Papers of the American School of Classical Studies at Athens — 2.1883-1884

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de Galat. prov. Rom., p. in. Pomponius Bassus is mentioned as
vpto-fltvTijs in an inscription of Ephesus recently published in the
Mitiheilungen des Deutschen Arcliaeologischen Institutes in Atlicn,
1885, p. 401.

The above inscription (No. 356) is one of the most important
discoveries of the journey. The ancient Tavium was the i^x-Kopiov
tu>v Tavrr). It was of prime importance geographically, because it
was the centre from which diverged seven roads, five of which are
given in the Peutinger Table, and the remaining two in the Antonine
Itinerary. Distances along these roads were measured from Tavium ;
consequently it was of the highest importance to discover the real
site of Tavium, for on it depends the geography of the whole country
between Ancyra and Amasia. Tavium has been located by different
scholars at Tchorum, Boyiik Nefezkieui, Boghazkieui; but until
recently those best entitled to an opinion had settled on Boyiik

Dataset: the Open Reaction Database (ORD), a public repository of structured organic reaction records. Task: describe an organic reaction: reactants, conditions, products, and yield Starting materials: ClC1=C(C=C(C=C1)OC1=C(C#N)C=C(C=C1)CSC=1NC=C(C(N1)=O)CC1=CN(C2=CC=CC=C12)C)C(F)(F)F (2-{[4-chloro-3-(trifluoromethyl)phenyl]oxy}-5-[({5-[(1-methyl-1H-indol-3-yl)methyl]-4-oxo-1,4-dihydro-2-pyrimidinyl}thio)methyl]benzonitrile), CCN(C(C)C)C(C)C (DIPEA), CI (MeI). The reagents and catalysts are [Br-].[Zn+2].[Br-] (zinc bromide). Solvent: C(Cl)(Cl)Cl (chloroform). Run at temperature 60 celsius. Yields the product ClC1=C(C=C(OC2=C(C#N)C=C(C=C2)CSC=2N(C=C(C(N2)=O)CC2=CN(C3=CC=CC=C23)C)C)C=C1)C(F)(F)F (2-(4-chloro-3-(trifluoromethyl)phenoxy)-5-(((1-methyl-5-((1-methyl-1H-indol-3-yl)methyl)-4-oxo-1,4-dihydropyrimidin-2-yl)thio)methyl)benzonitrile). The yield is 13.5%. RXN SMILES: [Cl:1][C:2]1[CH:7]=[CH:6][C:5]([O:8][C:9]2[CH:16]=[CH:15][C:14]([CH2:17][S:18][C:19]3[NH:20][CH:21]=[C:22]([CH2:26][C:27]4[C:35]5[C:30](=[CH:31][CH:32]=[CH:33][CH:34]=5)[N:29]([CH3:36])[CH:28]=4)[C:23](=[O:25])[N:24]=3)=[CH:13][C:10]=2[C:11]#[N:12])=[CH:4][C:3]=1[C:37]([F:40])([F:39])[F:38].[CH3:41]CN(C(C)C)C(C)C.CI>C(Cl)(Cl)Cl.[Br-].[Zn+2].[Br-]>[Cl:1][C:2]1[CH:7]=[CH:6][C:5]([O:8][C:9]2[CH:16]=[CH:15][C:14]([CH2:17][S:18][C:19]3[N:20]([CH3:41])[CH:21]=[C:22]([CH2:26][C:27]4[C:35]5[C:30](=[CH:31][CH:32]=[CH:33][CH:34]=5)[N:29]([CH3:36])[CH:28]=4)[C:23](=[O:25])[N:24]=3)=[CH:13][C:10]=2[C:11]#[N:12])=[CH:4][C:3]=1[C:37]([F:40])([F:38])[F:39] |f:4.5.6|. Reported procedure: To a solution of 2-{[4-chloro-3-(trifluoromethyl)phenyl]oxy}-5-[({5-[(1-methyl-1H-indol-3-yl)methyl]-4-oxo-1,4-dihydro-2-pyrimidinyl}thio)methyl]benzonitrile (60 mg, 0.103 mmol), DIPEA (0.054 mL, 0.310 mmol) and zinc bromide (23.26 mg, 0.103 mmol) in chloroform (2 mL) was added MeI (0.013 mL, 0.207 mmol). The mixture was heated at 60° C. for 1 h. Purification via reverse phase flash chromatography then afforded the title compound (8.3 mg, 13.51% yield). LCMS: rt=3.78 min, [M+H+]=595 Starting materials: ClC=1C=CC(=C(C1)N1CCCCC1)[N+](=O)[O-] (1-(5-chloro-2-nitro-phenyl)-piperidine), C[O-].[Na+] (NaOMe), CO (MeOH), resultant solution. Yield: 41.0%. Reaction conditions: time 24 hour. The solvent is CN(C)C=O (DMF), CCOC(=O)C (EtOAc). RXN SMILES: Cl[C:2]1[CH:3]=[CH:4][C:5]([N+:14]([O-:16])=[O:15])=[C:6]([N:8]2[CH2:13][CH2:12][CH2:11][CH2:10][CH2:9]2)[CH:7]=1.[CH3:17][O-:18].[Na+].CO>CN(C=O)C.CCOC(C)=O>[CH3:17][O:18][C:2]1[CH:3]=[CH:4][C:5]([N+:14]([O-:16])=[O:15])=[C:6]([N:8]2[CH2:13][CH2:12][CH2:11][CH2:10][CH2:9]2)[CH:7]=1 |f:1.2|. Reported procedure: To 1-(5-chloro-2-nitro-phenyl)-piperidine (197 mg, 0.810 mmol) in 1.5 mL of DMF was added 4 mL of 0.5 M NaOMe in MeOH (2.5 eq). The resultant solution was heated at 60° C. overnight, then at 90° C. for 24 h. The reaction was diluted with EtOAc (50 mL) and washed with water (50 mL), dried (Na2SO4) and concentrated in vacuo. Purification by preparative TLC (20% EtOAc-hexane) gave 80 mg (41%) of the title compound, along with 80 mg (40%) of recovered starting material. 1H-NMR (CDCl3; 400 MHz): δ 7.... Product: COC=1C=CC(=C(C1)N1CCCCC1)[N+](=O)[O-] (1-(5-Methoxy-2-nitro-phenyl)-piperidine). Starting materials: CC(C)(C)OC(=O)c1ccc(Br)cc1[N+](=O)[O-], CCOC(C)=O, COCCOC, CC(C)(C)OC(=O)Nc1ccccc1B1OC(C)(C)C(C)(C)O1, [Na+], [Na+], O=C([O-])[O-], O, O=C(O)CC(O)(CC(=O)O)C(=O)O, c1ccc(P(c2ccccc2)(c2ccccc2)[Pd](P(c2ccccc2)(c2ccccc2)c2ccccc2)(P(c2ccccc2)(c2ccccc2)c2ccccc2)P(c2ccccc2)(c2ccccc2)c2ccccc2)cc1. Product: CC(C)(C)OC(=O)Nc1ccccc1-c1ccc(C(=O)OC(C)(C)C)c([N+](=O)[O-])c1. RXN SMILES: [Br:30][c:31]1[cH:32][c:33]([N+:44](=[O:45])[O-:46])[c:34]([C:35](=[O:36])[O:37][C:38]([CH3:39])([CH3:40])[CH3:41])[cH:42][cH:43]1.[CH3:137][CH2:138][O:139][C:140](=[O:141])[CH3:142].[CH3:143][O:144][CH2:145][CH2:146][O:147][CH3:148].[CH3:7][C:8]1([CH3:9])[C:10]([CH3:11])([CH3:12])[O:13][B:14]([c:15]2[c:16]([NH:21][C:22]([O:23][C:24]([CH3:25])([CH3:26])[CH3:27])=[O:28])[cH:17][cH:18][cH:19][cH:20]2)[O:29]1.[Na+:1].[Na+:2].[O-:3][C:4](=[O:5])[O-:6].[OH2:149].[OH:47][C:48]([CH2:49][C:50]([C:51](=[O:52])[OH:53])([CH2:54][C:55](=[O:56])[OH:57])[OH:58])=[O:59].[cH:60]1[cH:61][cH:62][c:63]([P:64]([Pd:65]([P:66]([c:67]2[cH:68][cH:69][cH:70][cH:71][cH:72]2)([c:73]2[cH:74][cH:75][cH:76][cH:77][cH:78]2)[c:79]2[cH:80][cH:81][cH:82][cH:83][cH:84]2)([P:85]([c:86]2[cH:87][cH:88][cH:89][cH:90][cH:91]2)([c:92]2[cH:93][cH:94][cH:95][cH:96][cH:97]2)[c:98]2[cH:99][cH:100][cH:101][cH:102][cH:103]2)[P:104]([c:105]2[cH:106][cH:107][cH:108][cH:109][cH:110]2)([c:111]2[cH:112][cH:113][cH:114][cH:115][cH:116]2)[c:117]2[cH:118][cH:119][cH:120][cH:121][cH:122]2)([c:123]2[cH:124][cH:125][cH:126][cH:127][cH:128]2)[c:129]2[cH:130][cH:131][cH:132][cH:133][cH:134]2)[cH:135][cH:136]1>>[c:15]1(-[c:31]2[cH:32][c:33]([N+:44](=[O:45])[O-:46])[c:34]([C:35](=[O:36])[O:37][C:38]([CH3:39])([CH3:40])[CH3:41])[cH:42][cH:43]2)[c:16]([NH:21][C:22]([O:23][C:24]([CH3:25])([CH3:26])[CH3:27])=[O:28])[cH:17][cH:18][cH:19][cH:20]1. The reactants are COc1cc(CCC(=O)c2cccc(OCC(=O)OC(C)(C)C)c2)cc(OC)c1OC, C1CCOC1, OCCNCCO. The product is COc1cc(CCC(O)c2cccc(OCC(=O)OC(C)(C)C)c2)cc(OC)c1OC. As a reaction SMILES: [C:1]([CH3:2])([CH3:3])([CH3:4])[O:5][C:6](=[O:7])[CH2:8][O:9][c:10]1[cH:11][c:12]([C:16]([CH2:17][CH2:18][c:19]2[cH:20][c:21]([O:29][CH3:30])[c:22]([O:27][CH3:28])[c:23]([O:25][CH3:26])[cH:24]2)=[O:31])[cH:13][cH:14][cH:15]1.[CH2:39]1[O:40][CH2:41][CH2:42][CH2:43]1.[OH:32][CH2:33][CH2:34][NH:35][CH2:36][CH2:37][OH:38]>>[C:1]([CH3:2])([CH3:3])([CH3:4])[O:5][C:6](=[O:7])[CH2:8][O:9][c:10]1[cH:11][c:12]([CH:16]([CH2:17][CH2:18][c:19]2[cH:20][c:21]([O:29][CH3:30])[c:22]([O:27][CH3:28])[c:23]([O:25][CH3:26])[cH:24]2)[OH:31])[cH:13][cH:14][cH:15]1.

Nefezkieui as the true site, but always, be it understood, without any
documentary proof. In November, 1883, Professor Gustav Hirschfeld,
of Konigsberg, published an article "Tavium" in the Sitzungsberichte
der Academic der Wisscnschaften zu- Berlin, in which he declined to
accept for Tavium any of the sites hitherto suggested. He attempts
to show that Tavium must be sought on the left bank of the Halys,
and that its site is occupied by Iskelib, a degree north of Boytik
Nefezkieui. In January, 1884, Professor Heinrich Kiepert published
in the Sitzungsberichte (as above) his Gegenbcmerkungen zu der
Abhandlung des Urn. G. Hirschfeld fiber die Lagc von Tavium, from
which it appears that he is very loath to give up the site of Boyiik
Nefezkieui as that of Tavium ; but he finally suggests Aladja, or a
point immediately southeast of Aladja.

Now my inscription (No. 356) is the first milestone from some-
where, and as distances in this region were reckoned from Tavium, it
necessarily follows that it is the first milestone on the Roman road
from Tavium to Ancyra, and consequently Tavium is located beyond
dispute at Boyiik Nefezkieui. But to make the matter doubly sure
there is still another point to be taken into consideration. In the
cemetery of Tamba Hassan, a village just- two hours north of Boyiik
Nefezkieui, Mr. Haynes found Roman milliaria, one of which bore
the badly defaced inscription No. 377. Now, as I understand it,
Tamba Hassan is none other than the Tomba or Tonea of the
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